Unreasonable collection practices
At Solutions™ we receive hundreds of calls a year from people that have been on the receiving end of nasty collection calls. These callers all want to know the same thing – can the collector really do what they claim they can?
You may or may not be aware that each province has its own legislation regulating collection agencies and their collection practices. It is important for you to check your provincial laws to get the full details of your situation.
Some debt collectors will say almost anything to get the account paid, so it is important for you to know your rights if you are experiencing financial difficulty. Having said that, it is also important for you to know your responsibilities. Keep in mind that the creditor loaned you the money in good faith and has a right to expect to be repaid.
Debt Collection Act
A person must not exert undue, excessive, or unreasonable pressure on a debtor or a member of the debtors family or household or the debtor’s employer in:
- collecting, negotiating, or demanding payment of a debt;
- repossessing, seizing, or distraining on any chattel, or
- evicting a person from property”.
Undue, excessive or unreasonable is defined as follows:
- Make a threat, charge, or promise that does not pertain to the collection of the debt – they cannot threaten you in any way.
- Except for the purpose of verifying your employment, the collector can not communicate with your employer without your consent.
- Communicate with you, your family, or your employer in a manner that causes alarm, distress, or humiliation –they are not to call you at work once you have advised the collector in writing not to.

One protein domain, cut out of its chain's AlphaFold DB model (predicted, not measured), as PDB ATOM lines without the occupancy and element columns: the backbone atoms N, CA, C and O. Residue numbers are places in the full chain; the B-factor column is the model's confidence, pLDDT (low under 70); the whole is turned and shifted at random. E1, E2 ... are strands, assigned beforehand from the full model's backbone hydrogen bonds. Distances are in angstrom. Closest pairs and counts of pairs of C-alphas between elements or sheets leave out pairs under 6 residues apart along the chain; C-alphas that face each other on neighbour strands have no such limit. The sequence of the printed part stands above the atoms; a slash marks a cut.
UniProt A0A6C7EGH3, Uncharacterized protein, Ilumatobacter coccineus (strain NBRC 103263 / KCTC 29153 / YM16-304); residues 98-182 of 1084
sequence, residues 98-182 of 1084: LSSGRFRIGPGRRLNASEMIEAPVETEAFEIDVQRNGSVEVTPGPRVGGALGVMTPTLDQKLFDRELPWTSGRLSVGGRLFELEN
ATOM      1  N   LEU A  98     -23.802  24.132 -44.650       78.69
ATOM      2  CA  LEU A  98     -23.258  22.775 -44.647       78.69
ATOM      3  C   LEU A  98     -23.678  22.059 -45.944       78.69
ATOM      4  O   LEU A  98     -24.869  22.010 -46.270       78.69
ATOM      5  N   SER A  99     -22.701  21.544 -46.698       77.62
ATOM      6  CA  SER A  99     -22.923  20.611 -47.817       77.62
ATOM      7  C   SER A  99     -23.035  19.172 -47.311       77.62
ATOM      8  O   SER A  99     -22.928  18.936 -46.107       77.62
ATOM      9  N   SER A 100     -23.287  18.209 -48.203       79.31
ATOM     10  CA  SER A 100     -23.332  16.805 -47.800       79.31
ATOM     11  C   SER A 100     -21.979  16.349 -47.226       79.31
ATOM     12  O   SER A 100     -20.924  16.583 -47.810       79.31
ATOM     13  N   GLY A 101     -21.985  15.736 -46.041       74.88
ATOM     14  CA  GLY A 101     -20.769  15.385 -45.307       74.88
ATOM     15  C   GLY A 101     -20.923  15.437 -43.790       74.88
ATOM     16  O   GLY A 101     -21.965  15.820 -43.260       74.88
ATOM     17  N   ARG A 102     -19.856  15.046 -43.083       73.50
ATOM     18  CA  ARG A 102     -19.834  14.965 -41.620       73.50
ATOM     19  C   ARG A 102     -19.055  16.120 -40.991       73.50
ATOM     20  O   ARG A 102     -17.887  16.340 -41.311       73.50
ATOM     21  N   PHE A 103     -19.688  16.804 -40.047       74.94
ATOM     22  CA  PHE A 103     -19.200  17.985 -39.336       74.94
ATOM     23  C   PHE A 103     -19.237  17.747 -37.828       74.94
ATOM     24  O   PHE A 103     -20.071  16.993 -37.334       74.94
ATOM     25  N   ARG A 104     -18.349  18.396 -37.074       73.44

- Use forms or letters that are designed to look like court documents – all collection agencies are licensed and the Government must approve the forms and letters they use.
- It can be viewed as a serious offense if any agency continues to use documents, letters, or make telephone calls after the Director has advised the agency to stop.
- Collectors are not allowed to attempt to collect money from any person that is not liable for the debt – in other words, if you have not signed for the debt, do not pay it until you have spoken with a professional. Remember that debts do not transfer by virtue of marriage. You are not responsible for your husband’s or wife’s debts unless you have signed for it, but remember to speak to a professional before making any payments.
- It is a serious offense for any person to attempt to collect a debt that is not owing or to try and collect more money than is owing on the debt.
- The Government must license all third-party collectors; however, if they work for the company that granted the credit they do not need to hold a collectors license.
- Attempts to have a debtor pay for the cost of collecting the debt are unreasonable if those costs are not payable by that person.
- Communication with a person during days and times that are prohibited by the legislation of the province (check the laws in your province to see what time frames apply).
The debt collection act does not refer to debt collectors by their profession; it refers to them as a “person” who should not do these things. All persons that work in the field of debt collection are bound by this legislation.
All debt collectors are accountable
Over the past year I have had several debt collectors tell me they were “not governed” by the Debt Collection Act and simply put that it is “rubbish”. It is very important to note that not all debt collectors are difficult to work with. In fact, many people in this difficult line of work are very knowledgeable and skilled at what they do. The debt collection industry is like any other field; a few “bad apples” ruin it for everyone else.
I cannot stress enough how important it is to know what your rights are when facing a financially difficult situation. It is also up to each one of us to understand what our responsibilities are when we are in debt.